So I visited my friend's trove of "electronics" and immediately recognized that there was a lot of Good Stuff that seemed serviceable and of good quality. The widow was now trying to clear out the house. Through several conversations, she came to the conclusion that she just wanted to get rid of the stuff and was bringing a dumpster in.
Well, this was difficult for me to contemplate the trashing of several useful and even antique-quality pieces. It was then I realized that I'd been thinking about getting back into the hobby. The barrier was the expense of getting equipment. A solution to that problem was right in front of me. Connecting those dots occurred to me right in her garage. So, we had a chat. The widow was delighted that somebody would get good use out of the 'junk.' We made a quick cash transaction and I walked away with equipment that, back in the day, probably totaled a few thousand dollars.
So, the deceased's stuff was now my stuff - not all of it. There was just Too Much. But I did try to rescue the things I could recognize as useful.
Next, get the pieces home and stacked up. Then, clear out space in the basement to set up my workshop-station. Once that happened, I started pulling out old tools that hadn't seen the light of day in years. That began my tinkering. I would identify the equipment, look up the manual online, get the piece 'fired up' (apply power and turn it on) and - fortunately - nothing sparked or spit at me. Then I would run through some basic functions. For the radio transmitters, I would use the receiver function as I didn't have legal privileges to transmit a signal.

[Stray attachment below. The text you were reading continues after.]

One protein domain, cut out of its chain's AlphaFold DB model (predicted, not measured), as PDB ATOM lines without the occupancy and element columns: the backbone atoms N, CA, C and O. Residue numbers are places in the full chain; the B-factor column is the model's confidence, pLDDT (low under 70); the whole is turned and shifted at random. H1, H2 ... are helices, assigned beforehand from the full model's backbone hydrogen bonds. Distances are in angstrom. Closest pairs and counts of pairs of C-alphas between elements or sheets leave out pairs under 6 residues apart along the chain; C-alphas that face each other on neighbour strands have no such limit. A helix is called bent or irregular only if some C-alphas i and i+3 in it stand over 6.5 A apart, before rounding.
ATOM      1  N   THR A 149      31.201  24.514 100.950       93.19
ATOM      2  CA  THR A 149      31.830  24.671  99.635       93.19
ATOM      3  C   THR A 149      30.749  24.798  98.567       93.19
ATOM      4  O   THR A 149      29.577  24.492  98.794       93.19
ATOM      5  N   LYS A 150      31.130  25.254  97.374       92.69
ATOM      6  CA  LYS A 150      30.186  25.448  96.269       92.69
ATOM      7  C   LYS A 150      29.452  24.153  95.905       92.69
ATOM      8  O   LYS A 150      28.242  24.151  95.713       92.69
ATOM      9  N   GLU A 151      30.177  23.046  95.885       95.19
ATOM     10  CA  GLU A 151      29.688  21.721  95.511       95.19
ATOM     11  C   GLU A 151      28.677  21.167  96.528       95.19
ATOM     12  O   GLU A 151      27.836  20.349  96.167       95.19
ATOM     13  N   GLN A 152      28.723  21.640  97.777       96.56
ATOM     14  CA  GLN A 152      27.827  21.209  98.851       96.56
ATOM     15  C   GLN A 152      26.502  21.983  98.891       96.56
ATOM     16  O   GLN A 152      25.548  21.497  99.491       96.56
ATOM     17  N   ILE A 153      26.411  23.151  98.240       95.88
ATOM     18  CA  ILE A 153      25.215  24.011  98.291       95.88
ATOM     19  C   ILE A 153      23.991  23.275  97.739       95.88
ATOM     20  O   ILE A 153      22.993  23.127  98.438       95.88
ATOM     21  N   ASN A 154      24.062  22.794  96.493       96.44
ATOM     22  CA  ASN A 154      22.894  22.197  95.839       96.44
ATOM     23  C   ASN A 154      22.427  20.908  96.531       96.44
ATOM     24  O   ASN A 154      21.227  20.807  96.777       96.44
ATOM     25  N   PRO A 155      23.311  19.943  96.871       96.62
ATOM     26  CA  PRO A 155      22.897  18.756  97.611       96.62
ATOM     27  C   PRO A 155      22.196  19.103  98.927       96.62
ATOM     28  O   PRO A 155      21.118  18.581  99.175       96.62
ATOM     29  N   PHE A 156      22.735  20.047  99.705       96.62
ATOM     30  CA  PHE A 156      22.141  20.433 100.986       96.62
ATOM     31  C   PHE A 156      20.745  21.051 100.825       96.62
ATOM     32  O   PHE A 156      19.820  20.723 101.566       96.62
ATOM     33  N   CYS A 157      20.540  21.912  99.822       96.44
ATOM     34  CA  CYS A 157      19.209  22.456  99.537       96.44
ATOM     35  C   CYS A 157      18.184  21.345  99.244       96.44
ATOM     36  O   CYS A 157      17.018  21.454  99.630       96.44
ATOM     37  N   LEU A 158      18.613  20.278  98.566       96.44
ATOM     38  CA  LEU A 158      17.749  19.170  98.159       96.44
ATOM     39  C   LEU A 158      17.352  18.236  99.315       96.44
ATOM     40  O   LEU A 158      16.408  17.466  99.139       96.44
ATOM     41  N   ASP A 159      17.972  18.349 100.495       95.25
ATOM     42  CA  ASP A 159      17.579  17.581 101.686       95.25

In the meantime, I bought a couple books on basic electronic theory to refresh my recollection (my knowledge was oddly good in some areas and bizarrely weak in others) and to get ready to take the Federal Communications Commission's test for the first level of radio privileges.
In the Old Days - well, when I was a youth - the FCC had five tiers of amateur radio privileges. They were called (in order of increasing privilege and requirements): Novice, Technician, General, Advanced, and Extra "classes." During that time there was a "Technician Plus" class created, but I was inactive during that period. About 15 years back, the FCC decided to revamp the tiers. The requirement to use Morse Code was eliminated and the tiers simplified. The new tiers were Technician, General, and Advanced-Extra. So, this meant I needed to study a bit more and learn some of the capabilities and practices that didn't exist when I was previously active.
It was a bit of a trick to find a testing site, but I traveled about an hour, took the test, and was told that I'd passed. Yay!
Now, I needed to wait for my pass result to be passed up to the FCC, be posted on their database, and learn my randomly assigned call letters. True to form, about ten days later - May 1st, 2017 - I was recognized as "KA8GVY."